This is the photoshop document I am working from. Please see this post for details on how I made the sketch.
This is one third of the above drawing done in glass. I will eventually do the whole thing, gawd willing. This section is 22" high and 10" wide--but I cut it into 5" strips. Click to enlarge, blah blah blah.... Please note I am not trying to match the colors exactly.
Here are the layers for the right hand side. This project is being done with Saint Just Turquoise flash #221 and Lambert's 1001/R/CL/B. The black details are Reusche Stencil Black 1059 and the yellow is Silver Stain yellow #3. The pink is cold paint (Mussini transparent magenta)
Left hand side layers. Are you wondering if this was hard to do? Yes, YES, emphatically YES!!! I can very close to trashing it and giving up on too many occasions to count. So, now that your appetite is suitably whetted, I am sure you want to make some snakes in the glass yourself! Here's how, step by step! See posts in upcoming days as I work on it. Please note it may take a while.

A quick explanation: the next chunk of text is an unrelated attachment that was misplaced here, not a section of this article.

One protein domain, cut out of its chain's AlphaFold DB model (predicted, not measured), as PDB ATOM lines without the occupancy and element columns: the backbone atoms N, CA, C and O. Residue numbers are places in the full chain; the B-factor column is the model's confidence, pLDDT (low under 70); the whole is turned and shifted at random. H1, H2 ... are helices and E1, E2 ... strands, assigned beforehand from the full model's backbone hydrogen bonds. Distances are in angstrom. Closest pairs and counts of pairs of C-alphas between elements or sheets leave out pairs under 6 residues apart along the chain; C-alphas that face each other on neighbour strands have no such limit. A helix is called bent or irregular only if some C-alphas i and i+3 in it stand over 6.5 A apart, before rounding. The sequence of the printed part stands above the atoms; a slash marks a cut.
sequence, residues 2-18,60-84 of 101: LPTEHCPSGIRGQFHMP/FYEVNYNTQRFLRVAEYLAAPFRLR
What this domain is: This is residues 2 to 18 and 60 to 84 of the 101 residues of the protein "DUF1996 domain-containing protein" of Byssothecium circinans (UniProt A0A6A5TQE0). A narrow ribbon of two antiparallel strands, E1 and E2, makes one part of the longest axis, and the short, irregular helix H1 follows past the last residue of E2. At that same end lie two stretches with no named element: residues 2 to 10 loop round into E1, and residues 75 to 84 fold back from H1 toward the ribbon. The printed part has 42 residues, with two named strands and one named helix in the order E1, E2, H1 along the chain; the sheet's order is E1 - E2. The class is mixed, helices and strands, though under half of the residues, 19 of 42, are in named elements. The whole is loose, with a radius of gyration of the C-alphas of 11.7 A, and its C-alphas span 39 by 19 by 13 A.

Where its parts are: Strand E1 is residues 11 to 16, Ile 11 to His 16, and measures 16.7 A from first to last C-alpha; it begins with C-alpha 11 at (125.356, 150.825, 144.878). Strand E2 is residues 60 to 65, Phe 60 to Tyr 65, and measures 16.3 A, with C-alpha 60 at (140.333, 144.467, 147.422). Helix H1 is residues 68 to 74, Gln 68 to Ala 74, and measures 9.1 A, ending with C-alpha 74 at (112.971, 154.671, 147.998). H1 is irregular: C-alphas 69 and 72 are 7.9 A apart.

The glass has been cut for the second third of the design--another section 10" x 22". (this pic is a detail) I covered it with clear contact paper to make a sandblasting stencil and spent all day tracing snakes onto the plastic.
First sandblast. On the red panel, I sandblast some areas I know I want to be blue. On the blue panel, I sandblast areas I know I want to be red. This is just a rough guess. I will decide to take off more later and will do it with a hand engraver.
Then I free blast the snakes so they have texture on them. This is for a thousand reasons: #1 being its so much easier to work on it when some of the color is gone. It may seem like the flash layer is thin but removing it by hand makes it evident that its deep....very, very deeeeeep. And it hates you and your measly attempts to change its appearance.
This is what the layers look like together...not very impressive!
And here it is next to its older sibling. More to come!